Building your product or startup from the ground up provides you with an empowering feeling of creating something good, something that other people will appreciate and be thankful that you managed to build something that useful and unique.
Then the other day you think you’re making the biggest mistake of your life, your product sucks, you’re re-inventing the wheel and you also suck as a human being and as a person, also professionally too.
Then you go to bed, sleep and it’s a new day.
1. Should I possess any development skills?
I don’t really want to turn this one into a FAQ, but… (I think I already did.) It’s a popular question asked primarily by founders building their first product, so let’s roll with it.
Here you really have two options. Either you have development skills OR you possess the expertise that can’t be easily outsourced or hired. This can be really strong writing, conceptualizing, design — anything that you bring to the product. At the end of the day, however, tech skills are most valuable when it comes to an early stage product. Why? Well, developers make things happen. You can have the best UI in the world, but who cares if it can’t be interacted with.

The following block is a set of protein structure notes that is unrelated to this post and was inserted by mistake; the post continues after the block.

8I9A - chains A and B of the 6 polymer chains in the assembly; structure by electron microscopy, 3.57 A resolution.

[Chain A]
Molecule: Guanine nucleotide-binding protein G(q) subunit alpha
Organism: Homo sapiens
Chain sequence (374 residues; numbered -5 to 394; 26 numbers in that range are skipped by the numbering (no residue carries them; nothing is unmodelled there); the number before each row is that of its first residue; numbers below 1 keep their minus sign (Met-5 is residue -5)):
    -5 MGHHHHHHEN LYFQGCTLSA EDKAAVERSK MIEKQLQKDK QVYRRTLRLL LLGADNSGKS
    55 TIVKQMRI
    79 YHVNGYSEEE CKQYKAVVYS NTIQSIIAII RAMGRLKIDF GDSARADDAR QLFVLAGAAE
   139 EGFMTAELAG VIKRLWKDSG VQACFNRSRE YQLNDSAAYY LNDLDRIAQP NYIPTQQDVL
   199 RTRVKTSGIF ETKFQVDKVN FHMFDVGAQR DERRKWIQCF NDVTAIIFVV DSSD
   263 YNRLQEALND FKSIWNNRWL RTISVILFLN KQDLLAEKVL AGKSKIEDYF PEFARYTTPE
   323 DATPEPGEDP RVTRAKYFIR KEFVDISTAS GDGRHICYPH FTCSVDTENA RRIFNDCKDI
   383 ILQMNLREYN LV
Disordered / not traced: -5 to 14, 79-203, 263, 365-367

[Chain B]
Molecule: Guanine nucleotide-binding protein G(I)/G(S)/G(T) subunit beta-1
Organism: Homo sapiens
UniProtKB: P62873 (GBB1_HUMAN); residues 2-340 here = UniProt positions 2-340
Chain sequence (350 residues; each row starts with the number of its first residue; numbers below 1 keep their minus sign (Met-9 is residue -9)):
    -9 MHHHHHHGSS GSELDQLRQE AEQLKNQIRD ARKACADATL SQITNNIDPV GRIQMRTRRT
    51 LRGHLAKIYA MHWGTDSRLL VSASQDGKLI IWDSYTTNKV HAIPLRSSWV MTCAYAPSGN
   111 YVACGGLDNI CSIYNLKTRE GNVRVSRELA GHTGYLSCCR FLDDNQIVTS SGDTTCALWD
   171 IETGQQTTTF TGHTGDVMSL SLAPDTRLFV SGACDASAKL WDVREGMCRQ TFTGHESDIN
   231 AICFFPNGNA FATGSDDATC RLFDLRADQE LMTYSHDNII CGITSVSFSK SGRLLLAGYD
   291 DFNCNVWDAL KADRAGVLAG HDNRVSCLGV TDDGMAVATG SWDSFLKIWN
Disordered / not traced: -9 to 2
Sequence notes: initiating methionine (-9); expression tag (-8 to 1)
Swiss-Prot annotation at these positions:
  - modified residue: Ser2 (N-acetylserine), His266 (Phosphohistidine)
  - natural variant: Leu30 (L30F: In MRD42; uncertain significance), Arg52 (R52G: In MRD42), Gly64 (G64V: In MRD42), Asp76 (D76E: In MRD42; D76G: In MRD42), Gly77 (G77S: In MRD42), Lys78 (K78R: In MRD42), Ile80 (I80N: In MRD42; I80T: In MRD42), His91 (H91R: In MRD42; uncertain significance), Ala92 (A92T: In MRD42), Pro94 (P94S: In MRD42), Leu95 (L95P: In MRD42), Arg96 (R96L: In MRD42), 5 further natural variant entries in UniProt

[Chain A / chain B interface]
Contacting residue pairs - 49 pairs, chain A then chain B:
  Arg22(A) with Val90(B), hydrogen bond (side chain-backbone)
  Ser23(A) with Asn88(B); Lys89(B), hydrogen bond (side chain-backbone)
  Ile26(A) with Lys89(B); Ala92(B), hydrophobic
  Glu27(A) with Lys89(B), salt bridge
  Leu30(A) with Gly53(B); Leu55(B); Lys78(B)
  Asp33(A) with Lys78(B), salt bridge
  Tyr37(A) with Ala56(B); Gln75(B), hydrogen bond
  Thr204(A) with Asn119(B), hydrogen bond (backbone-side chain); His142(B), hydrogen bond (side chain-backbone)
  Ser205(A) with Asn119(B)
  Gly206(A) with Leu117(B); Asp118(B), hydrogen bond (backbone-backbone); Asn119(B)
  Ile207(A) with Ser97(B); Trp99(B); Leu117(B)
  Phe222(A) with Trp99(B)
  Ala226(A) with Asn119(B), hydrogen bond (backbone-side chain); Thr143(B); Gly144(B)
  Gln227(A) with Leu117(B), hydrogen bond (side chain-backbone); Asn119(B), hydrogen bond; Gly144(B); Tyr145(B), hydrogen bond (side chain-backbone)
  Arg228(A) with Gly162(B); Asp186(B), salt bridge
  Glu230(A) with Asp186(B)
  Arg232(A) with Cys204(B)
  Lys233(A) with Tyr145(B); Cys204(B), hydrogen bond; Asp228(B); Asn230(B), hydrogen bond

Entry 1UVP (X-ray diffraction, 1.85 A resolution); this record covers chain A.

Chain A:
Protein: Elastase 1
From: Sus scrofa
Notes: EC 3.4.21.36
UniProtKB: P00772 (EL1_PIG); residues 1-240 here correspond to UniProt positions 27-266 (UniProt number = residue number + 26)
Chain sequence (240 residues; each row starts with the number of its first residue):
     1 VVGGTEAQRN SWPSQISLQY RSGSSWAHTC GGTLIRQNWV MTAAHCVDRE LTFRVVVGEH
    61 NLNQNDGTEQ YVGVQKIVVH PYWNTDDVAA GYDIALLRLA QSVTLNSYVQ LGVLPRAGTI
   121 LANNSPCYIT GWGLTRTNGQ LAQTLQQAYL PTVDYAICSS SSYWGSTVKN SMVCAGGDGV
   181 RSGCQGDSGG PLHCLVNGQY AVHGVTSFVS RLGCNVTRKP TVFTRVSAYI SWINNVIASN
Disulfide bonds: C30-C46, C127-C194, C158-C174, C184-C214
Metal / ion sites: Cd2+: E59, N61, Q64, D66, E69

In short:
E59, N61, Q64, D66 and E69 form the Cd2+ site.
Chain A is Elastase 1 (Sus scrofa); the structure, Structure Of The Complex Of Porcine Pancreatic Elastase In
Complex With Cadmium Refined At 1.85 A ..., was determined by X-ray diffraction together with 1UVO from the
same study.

My backstory is that I’ve built 4–5 products single-handedly as a Jack-Of-All-Trades, shipped 8 products with my own teams as a Designer/PM, took part in a few other people’s products as their Designer/Art-Director/Creative Director working as a part of their teams.
That took me about 15 years, during which I learned to code — web and mobile apps, server backends — and learned a few programming languages that were entirely new to me at that time.
Now this gives me some perspective. I believe ones should have very solid development skills and a solid tech background, if they want to build a web/mobile product.
You understand the real state of your product. If, say, your investors are curious how it’s going, you won’t need an excuse to talk to your actual developers.
You can help your developers.
Since you know how to build a feature, you can effectively explain it to your team. When we learn, we learn together.
If you have a crazy idea, you don’t let it slide to a to-do list if you have no idea how to code it. Meaning, your virtual cat feeder simulator may not really be in desperate need of integrating VR+AR sitting on Blockchain.
You will be held accountable for virtually everything from scripts to UI implementation. Ew!
Your team may rely too much on your help. Yikes!
You may end up making too much on your own instead of delegating shit. Hello, devhell and welcome to back-log.